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A more contagious sub-variant of omicron, known as BA.2, is spreading across the world and may soon become the dominant version of Covid-19.
It is now the main variant in at least 18 countries and is spreading rapidly, accounting for 35% of all new cases that have been genetically sequenced globally, up from ten countries and 21% of cases the previous week, according to new data. of the World Health Organization. In the United States, BA.2 currently accounts for 3.8% of genetically sequenced Covid cases, according to the Centers for Disease Control and Prevention.
A pandemic-weary public wants to know two main things: Will BA.2 cause a second wave of omicron cases, and put even more people in hospital with serious infections? So far, scientists say the answer to both questions is probably no.
However, Danish scientists confirmed this week that the new subvariant can re-infect people who have had omicron before, although it doesn’t seem that common. They also agree that it is more contagious than the original omicron version, BA.1, which is still widely circulating around the world.
But surprisingly, this does not cause a second wave of omicron infections. Globally, Covid cases have plunged 21% over the past week – falling in all regions except the Western Pacific – while deaths have fallen 8% over the past week, according to the WHO data.
Maria Van Kerkhove, the WHO’s technical lead for Covid-19, said the world health agency was closely monitoring countries that had detected BA.2, but so far the subvariant has not. did not cause a further increase in cases.
“While we see this drop in cases in countries, we no longer see an increase with BA.2,” Van Kerkhove said during a question-and-answer session broadcast live on social media platforms. WHO on Tuesday.
Here’s what’s known about the sub-variant so far.
Danish researchers have found that BA.2 is about 30% more transmissible than BA.1. Denmark was one of the first countries where BA.2 became dominant, and public health authorities around the world have been paying close attention to the situation there to better understand what the subvariant might mean for the future course of the pandemic.
“We conclude that Omicron BA.2 is inherently much more transmissible than BA.1,” said a team of scientists affiliated with Danish public health authorities and the University of Copenhagen. written in a study last monthwhich has not yet been peer reviewed.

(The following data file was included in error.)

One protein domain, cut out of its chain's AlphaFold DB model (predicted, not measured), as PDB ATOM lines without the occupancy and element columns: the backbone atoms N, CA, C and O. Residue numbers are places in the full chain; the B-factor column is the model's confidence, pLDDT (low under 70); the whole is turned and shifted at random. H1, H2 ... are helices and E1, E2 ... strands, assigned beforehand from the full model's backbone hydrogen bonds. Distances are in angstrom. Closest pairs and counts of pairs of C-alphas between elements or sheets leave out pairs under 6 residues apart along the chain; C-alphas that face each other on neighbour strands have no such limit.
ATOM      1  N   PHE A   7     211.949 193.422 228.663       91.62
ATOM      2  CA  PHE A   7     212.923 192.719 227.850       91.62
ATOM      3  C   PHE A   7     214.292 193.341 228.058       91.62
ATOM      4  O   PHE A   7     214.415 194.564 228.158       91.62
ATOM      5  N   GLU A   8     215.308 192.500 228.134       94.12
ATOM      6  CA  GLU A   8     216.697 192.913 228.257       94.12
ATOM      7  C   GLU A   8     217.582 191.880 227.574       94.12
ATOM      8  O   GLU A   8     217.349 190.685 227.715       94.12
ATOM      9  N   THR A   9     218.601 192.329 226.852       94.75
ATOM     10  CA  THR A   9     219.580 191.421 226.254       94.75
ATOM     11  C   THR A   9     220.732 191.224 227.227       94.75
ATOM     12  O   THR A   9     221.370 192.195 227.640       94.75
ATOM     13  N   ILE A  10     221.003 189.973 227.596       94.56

The UK Health Security Agency found at the end of January that BA.2 had a substantial advantage over BA.1 in England. “We now know that BA.2 has an increased growth rate which can be seen in all parts of England,” said Dr Susan Hopkins, the agency’s chief medical adviser.
“If what is reported is true that BA.2 is slightly more transmissible, then my strong bias is to say that BA.2 will probably take over wherever BA.1 was,” said Mehul Suthar, a virologist at the University. Emory.
However, Suthar said that doesn’t necessarily mean BA.2 will cause a wave of infection. BA.2’s ability to cause another wave depends, in part, on its ability to re-infect people who have already caught and recovered from omicron, Suthar said.
Danish scientists confirmed on Tuesday that the BA.2 subvariant can re-infect people who previously had its omicron predecessor, BA.1, although the risk of catching the virus again appears low.
The Staten Serum Institute in Copenhagen analyzed a randomly selected sample of 263 reinfection cases. Forty-seven people caught BA.2 less than two months after infection with BA.1, according to the study. The majority of people reinfected with BA.2 after BA.1 were under 20 years old and unvaccinated.
“The rate of reinfection appears to be low given the high number of positive tests for SARS-CoV-2 during the study period, but still underscores the need for continued assessment of the duration of induced immunity. by the vaccine and/or naturally,” said the wrote the study authors.
Those reinfected had mild symptoms and none of them were hospitalized or died. The study also found that people reinfected with the BA.2 infection had reduced viral loads, indicating some cross-immunity from the first infection.
The UK Health Safety Agency, in a separate study, found 69 cases of people re-infected with BA.2 no more than 90 days after their first infection with Covid. However, no cases of people re-infected with BA.2 after catching BA.1 for the first time were found among the 51 cases for which sufficient information was available. The timing of the first infections and sequencing indicated that their original Covid cases were the delta variant.
Neither study has been peer-reviewed, which is the benchmark for academic publishing. The scientists published their research as quickly as possible due to the urgency of the pandemic.
WHO, in a statement on Tuesdaystated that data from early case studies of reinfection in the general population show that BA.1 infection provides strong protection against BA.2 reinfection.
“It may be that BA.2 has, from his point of view, the unfortunate scenario of entering a population that has a lot of pre-existing immunity that targets him and that may be part of the reason why we don’t see him. grow as rapidly as BA.1 omicron,” said Andrew Pekosz, a virologist at Johns Hopkins University.